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Author(s): Victor Shoup and Avi D. Rubin  (1996)

Summary: Symmetric key distribution using Smart Cards, by Shoup and Rubin.

Protocol specification (in common syntax)

A, B, S, Ca, Cb :   principal
Ka, Kb :   symkey
Kac, Kbc :   symkey
Na, Nb :   nonce
0,1,2 :   number
alias Kab = {A, 0}Kb
alias Pab = Kab + {B, 1}Ka

1.   A -> S :   A, B
2.   S -> A :   Pab, {Pab, B, 2}Ka
3.   A -> Ca :   A
4.   Ca -> A :   Na, {Na, 1, 1}Kac
5.   A -> B :   A, Na
6.   B -> Cb :   A, Na
7.   Cb -> B :   Nb, {Nb, 0, 0}Kab, {Na, Nb, 1}Kab, {Nb, 0, 1}Kab
8.   B -> A :   Nb, {Na, Nb, 1}Kab
9.   A -> Ca :   B, Na, Nb, Pab, {Pab, B, 2}Ka, {Na, Nb, 1}Kab, {Nb, 0, 1}Kab
10.   Ca -> A :   {Nb, 0, 0}Kab, {Nb, 0, 1}Kab
11.   A -> B :   {Nb, 0, 1}Kab

Description of the protocol rules


The session key {Nb, 0, 0}Kb must remain secret.


[SR96]. Some variants and implementation issues are discussed in the update [Sho96]. See also the implementor's paper [JHC+98].

Claimed proofs

The proof of [SR96] is based on the probabilistic definition of secure key distribution from Bellare and Rogaway [BR95].

[Bel01] uses a theorem proving approach, following Paulson's inductive method.


See [Sho96]. The nonce Na that A obtains from his smart card Ca must actually be truly random and not implemented by counters as first suggested in [SR96].

Indeed, if the next value of Na (sent in message 5 of session i) is predictable (let us call it Na'), then then the intruder I can query B for the verifiers including Na' (session ii) and use them to answer the next challenge of A (hence, authentication error in session iii).
i.5.   A -> B :   A, Na
ii.5.   I(A) -> B :   A, Na'
ii.6.   B -> Cb :   A, Na'
ii.7.   Cb -> B :   Nb', {Nb', 0, 0}Kab, {Na', Nb', 1}Kab, {Nb', 0, 1}Kab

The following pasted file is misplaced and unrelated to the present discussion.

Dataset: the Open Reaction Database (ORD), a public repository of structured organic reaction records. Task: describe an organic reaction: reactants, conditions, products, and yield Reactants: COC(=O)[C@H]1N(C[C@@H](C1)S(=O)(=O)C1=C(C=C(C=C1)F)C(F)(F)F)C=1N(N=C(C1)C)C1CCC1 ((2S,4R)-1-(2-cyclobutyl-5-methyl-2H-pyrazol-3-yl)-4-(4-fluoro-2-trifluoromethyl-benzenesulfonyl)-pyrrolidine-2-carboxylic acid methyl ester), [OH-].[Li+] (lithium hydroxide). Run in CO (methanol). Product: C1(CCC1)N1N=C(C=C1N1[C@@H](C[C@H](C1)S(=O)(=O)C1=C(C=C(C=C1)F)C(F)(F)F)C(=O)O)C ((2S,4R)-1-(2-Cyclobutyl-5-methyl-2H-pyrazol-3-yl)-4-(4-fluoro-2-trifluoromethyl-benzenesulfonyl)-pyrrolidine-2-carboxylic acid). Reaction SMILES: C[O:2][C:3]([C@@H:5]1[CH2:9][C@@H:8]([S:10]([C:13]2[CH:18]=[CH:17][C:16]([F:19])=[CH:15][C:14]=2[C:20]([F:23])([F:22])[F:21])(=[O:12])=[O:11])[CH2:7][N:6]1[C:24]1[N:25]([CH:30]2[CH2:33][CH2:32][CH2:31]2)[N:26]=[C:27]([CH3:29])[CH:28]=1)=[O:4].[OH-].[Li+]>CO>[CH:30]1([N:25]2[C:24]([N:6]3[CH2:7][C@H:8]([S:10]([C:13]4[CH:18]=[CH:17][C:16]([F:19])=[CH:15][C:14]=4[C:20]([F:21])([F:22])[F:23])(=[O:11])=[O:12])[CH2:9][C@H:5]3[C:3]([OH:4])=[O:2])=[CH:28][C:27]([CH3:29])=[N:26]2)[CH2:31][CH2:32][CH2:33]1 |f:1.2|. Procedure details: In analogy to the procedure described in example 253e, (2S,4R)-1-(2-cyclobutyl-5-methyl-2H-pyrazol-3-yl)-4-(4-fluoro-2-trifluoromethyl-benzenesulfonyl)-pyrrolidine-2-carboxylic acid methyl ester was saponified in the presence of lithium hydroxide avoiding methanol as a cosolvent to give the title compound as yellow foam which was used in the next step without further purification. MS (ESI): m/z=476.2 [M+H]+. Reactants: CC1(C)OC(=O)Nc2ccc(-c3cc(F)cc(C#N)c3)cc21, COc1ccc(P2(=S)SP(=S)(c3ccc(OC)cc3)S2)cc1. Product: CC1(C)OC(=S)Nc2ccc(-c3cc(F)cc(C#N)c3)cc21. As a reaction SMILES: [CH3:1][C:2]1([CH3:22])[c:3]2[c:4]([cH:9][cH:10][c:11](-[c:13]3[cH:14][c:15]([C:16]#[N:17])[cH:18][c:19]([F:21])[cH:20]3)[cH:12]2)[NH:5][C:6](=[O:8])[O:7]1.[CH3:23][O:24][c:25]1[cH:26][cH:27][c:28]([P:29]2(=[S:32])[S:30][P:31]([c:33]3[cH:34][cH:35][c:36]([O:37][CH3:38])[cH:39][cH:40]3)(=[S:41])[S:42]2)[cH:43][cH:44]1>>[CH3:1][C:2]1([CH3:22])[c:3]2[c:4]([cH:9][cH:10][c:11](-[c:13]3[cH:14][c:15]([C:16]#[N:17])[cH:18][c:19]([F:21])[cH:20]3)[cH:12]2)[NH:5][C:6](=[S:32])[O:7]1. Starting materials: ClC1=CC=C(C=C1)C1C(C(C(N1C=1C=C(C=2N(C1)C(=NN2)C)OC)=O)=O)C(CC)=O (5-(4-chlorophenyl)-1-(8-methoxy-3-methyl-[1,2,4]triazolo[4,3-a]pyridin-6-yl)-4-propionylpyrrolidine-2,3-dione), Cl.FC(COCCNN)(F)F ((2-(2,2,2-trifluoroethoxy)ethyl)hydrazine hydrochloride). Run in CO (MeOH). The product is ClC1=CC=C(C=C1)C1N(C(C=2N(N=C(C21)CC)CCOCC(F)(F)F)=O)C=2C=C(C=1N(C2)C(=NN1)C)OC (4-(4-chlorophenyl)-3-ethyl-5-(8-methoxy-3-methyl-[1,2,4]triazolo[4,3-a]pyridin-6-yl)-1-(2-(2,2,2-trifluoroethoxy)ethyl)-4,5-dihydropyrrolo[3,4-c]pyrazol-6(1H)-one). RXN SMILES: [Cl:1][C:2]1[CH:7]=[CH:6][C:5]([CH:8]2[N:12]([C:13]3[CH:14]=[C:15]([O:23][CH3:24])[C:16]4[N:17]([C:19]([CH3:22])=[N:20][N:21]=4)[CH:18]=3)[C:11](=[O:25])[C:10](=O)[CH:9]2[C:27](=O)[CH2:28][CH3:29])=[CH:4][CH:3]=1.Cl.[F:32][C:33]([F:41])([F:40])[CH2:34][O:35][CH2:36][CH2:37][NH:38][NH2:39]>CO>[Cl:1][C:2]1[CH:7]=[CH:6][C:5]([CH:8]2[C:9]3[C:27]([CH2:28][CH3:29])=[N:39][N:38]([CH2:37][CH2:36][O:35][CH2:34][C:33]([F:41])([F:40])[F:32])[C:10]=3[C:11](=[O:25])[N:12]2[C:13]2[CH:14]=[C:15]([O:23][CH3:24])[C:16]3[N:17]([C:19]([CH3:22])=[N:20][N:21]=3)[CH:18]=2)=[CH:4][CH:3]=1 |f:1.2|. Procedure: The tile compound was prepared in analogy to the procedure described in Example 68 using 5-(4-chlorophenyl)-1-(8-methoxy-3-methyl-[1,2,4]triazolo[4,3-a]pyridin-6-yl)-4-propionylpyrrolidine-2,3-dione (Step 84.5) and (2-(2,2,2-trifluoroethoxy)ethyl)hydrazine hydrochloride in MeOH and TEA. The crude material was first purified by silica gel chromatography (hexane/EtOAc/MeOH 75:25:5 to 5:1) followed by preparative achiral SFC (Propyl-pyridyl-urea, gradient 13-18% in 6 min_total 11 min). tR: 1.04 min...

ii.8.   B -> A :   Nb', {Na', Nb', 1}Kab
iii.5.   A -> I(B) :   A, Na'
iii.8.   I(B) -> A :   Nb', {Na', Nb', 1}Kab
According to [Sho96], the nonce Nb may though be a counter.


Giampaolo Bella. Mechanising a protocol for smart cards. In Proc. of e-Smart 2001, international conference on research in smart cards, LNCS. Springer-Verlag, september 2001.

Mihir Bellare and Phillip Rogaway. Provably secure session key distribution-- the three party case. In Proceedings 27th Annual Symposium on the Theory of Computing, ACM, pages 57--66, 1995.

Rob Jerdonek, Peter Honeyman, Kevin Coffman, Kim Rees, and Kip Wheeler. Implementation of a provably secure, smartcard-based key distribution protocol. In In Proceedings of the Third Smart Card Research and Advanced Application Conference, 1998.

Victor Shoup. A note on session key distribution using smart cards., july 1996.

Victor Shoup and Avi Rubin. Session key distribution using smart cards. In In Proceedings of Advances in Cryptology, EUROCRYPT'96, volume 1070 of LNCS. Springer-Verlag, 1996.
last modified 11/02/2003.
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